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    1. Even if it did work, which again, it won't, do you really feel it's worth the effort for someone to work that hard for a player that works on one Mac model?

      HEVC is FAR more CPU hungry than h264.

      Like I already wrote, 720p or maybe even 1080p might play, but most HEVC is 2160p and up.

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  6. My Quad G5 handles 60fps 2160p h264 perfectly. H265 would have to be much more demanding for it to fail at 24fps.

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    1. Many benchmarks show h265 to be 5-16x more compute intensive. You can read one example of this here.

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    2. Also, you make claims about your h.264 playback ability without even the decency to list the player used and CPU consumption.

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  7. How exactly? I tried loading 2160p on CorePlayer and it failed. On VLC it was a bit too much, but yes, it works.

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  8. This is the reference file I tried for 2160P playback:

    http://hwcdn.net/j9t9v3v5/cds/Coastguard_H264.mp4

    It plays on my Quad with VLC but you have to use all the speed tricks in settings for smooth playback and then all cores are hitting 90%

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    1. Have you tried CorePlayer?

      And obviously this means that there is no way HEVC will play on even a a quad G5. The best case scenario is 4-5x more compute intensive, and on the most powerful consumer PowerPC system ever sold.

      This goes back to my point that a player would be a waste of energy, and a capable transcoder is the best solution to get HEVC content to play on PPC.

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  9. Coreplayer crashes immediately for this file. Generally, Coreplayer's efficiency loses ground on my Quad the heavier the file - I see only a few percent less CPU than with VLC.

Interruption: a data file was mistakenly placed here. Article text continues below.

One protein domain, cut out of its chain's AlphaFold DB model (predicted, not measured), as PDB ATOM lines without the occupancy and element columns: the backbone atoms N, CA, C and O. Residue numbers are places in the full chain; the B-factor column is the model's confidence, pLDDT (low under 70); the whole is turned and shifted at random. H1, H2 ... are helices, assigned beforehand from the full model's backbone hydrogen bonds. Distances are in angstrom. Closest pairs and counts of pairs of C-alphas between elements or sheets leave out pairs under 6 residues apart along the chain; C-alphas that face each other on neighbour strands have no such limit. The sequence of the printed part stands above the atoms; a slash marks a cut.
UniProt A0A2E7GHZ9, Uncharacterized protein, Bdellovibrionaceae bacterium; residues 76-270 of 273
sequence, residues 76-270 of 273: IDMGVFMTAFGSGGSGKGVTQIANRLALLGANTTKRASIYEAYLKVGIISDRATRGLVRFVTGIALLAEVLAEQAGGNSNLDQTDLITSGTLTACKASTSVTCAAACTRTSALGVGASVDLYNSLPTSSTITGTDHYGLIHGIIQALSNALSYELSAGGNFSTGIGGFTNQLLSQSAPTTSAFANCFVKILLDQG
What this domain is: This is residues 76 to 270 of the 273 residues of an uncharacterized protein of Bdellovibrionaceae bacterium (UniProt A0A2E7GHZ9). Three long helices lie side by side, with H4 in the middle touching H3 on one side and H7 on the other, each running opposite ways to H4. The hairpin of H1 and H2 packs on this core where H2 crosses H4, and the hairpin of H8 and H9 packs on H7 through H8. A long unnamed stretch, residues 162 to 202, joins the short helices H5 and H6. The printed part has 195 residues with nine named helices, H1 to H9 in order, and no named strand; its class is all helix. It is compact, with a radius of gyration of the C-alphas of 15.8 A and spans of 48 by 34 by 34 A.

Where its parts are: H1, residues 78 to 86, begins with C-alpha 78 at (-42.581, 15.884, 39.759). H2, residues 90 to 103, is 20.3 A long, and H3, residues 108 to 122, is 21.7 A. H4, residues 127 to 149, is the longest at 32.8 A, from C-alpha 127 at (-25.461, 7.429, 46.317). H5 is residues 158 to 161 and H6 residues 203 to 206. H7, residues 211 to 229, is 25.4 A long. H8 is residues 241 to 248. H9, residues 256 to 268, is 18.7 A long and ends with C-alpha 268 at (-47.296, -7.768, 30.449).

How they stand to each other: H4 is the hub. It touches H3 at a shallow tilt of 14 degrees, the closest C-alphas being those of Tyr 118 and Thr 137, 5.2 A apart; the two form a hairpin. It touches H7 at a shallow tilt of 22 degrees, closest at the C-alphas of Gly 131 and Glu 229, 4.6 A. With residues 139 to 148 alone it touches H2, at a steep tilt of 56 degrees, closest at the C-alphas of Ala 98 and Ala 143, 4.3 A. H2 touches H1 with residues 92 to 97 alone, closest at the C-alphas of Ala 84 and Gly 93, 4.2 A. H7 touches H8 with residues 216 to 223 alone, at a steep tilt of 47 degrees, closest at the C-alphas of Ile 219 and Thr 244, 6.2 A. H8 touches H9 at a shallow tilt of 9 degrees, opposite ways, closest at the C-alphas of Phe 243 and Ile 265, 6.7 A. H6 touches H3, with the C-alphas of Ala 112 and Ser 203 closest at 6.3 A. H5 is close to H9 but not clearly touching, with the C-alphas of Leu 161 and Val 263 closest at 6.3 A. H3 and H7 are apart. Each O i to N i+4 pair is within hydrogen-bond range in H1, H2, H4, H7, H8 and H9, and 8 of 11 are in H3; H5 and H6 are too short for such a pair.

Where possible I'd rather not be pushing near 100% CPU for too long anyhow.

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  10. I will add, that on trying it again, switching to full screen (ie not windowed) brings overall CPU use down to between 55 & 65 percent - that's a heck of a difference!

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  11. I would dare to say someone will come with a PCI Express hardware accelerator for PCs. It would be up to the community to release drivers and plugins for VLC, etc.. (remember the PCI Express Cell boards?)

    However, I doubt we would ever see a PCI card.

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  12. I so don't want to be a Nay-Sayer, but maybe we should let this one go.

    A Quad-G5 is a beefy machine, but when you can get an Android 8-Core Mini-PC for your TV for like $120 that can both read and trans-code (through VLC) h.265 for something like 8-watts, why burden old PPC rigs with it?

    I love my G4 MDD (Dual 1.42) and for the most part, since all the upgrades, it is a spry, fully-functional machine, and for my bread-N-butter (graphics work), it still beats Gimp to a bloody-pulp, but asking it to spend 5 hours to render 1 hour of video at 100+ watts just doesn't make sense. We don't put orchestral flutes on Locomotives for a reason, we put big, electric industrial horns. Tools for the Job are everything, and these old timers have served us faithfully - let's let them keep their dignity too.

    P.S. if you absolutely must play a H.265 video on a PPC, odds are their will be some-type of online converter that will do it on someone else' electric bill.